For the last 40 years Franklin Frye has spent his life inside a D.C. psychiatric hospital after he was determined to be unfit to stand trial for allegedly stealing a necklace worth roughly $20.
According to Frye, authorities never even found the necklace on him but that didn’t stop them from ordering him to check in to St. Elizabeth’s psychiatric hospital, where he was allegedly abused and forgotten for decades.
It’s a punishment that is far worse than what would have happened if Frye had stood trial and been found guilty.
What could have ended with nothing more than a fine and a short sentence behind bars ended with Frye allegedly being stabbed and the condition of his mental health only getting worse.
It’s the type of situation that Steve Salzburg, a law professor at George Washington University and former deputy assistant attorney general, can only describe as a “tragedy.”
“You end up being caught up in the system in a way you wouldn’t have if you were just guilty,” he told the Washington Times. “It’s a tragedy.”
While the chief of staff of the D.C. Department of Behavioral Health, Phyllis Jones, insisted in an email to the Washington Times that Frye was receiving the “appropriate care,” Frye’s loved ones don’t agree.
“Now he can hardly stand up because of all the medications he’s on, and I don’t think they can justify why they’re giving him all of this medicine,” Frye’s older brother, William Frye, told the Washington Times. “He’s much worse now.”
Frye also opened up about cringe-worthy stories of being stabbed and brutally attacked while at the facility.
There are no records of any attacks but Frye did reveal multiple scars on his abs and another across his collarbone.
Frye never accused the staff or other patients of being the ones responsible for the stab wounds but he did reveal that he has spotted many patients wearing the clothes his brother buys for him.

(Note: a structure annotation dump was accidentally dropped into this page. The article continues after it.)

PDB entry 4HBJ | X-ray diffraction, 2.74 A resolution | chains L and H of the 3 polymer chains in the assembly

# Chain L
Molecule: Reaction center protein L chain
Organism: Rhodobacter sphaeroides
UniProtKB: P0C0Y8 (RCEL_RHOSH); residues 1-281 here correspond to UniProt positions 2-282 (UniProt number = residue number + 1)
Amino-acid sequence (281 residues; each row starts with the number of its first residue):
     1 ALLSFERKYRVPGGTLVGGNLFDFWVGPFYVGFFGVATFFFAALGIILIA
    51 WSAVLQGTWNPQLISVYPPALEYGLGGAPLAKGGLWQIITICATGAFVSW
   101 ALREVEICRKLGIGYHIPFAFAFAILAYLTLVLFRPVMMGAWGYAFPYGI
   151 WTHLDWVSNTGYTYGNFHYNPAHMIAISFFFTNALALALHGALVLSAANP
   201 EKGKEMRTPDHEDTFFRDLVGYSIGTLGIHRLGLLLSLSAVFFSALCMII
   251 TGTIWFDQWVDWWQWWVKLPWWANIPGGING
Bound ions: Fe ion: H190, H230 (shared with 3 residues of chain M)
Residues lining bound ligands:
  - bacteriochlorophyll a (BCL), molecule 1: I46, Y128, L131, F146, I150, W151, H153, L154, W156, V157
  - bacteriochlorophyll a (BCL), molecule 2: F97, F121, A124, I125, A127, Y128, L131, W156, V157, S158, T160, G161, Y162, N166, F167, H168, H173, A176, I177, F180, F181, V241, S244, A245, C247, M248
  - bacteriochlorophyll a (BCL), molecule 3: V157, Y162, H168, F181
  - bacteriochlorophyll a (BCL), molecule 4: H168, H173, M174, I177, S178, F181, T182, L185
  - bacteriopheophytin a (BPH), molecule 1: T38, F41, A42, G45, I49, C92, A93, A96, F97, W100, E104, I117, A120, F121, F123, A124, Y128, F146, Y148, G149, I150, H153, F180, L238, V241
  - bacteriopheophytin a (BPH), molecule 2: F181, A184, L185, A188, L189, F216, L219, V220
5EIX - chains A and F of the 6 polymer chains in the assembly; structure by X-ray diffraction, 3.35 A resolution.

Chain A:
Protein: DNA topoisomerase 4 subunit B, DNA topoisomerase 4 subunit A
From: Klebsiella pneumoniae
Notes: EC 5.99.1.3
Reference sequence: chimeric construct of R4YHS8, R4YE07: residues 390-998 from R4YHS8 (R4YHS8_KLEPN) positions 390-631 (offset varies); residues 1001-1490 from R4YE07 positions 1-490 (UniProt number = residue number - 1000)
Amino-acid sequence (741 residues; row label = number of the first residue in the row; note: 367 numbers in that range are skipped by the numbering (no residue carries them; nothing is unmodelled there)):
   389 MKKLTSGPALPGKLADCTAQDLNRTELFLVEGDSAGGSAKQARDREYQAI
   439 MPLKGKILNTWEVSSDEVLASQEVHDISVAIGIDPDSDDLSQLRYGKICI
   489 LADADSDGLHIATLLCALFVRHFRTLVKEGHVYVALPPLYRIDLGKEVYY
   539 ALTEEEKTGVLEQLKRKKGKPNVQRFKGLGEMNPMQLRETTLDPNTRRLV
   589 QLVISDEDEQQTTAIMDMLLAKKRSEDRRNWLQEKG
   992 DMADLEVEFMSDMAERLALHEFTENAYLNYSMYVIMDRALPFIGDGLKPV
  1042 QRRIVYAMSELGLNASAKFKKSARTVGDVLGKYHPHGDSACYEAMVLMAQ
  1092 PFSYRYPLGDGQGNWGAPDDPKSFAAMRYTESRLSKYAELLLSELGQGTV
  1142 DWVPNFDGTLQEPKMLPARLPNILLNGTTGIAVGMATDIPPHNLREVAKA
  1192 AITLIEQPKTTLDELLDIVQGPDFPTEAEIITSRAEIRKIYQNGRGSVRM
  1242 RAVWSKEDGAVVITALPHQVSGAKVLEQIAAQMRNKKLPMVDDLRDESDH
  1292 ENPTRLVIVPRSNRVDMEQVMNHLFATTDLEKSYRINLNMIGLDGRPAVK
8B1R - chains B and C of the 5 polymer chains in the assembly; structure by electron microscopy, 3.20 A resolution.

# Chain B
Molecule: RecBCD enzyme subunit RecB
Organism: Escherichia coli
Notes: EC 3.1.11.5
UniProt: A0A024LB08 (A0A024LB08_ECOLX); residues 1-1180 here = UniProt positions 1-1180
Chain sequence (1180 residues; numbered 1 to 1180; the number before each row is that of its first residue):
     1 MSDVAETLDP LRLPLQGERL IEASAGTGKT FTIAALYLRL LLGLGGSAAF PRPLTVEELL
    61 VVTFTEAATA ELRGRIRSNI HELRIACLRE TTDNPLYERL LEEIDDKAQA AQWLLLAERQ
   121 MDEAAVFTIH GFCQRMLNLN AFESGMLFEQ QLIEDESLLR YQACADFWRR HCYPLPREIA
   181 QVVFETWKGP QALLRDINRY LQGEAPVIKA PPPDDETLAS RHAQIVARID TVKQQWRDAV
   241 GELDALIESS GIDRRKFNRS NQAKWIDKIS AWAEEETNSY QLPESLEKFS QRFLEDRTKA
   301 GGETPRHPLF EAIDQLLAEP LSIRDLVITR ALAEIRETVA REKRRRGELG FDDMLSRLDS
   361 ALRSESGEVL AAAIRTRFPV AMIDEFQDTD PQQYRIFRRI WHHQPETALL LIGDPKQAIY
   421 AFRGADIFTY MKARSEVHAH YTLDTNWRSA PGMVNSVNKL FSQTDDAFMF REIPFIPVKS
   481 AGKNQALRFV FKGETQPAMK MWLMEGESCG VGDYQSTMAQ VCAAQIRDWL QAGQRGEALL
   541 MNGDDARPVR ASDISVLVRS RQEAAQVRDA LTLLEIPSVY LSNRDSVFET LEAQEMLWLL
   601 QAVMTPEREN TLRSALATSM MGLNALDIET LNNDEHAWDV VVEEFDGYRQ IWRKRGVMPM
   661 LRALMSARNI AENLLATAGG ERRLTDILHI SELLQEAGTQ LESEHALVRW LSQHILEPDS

According to Frye, his brother will send him new clothes and shoes but he will never receive any of the gifts. Before he realizes it, complete strangers are in the halls wearing the clothes he never received.
To add to his troubles, it seems the judicial system isn’t offering any help. In fact, it’s a huge part of the problem.
Through the D.C. public defender’s office, Frye sought unconditional release back in 2008 but his motion landed on the docket of a dead judge.
It remained there for roughly six years and neither Frye nor his family received an apology or an explanation.
“If they didn’t follow up because they forgot about the case, that’s a serious breakdown,” said David Sklansky, a former prosecutor and now professor at Stanford University. “But regardless of the reason whether the public defender had a reason not to follow up, it’s hard to see any good reason for the court to take so long to reassign the case.”
Meanwhile, officials at the hospital say they are refusing to release Frye because his “schizo-affective disorder, bipolar type” conditions have not improved.
In court documents, lawyers insist that Frye has been unable to “comply with hospital rules.”
Frye says hospital staff has been lying about his behavior.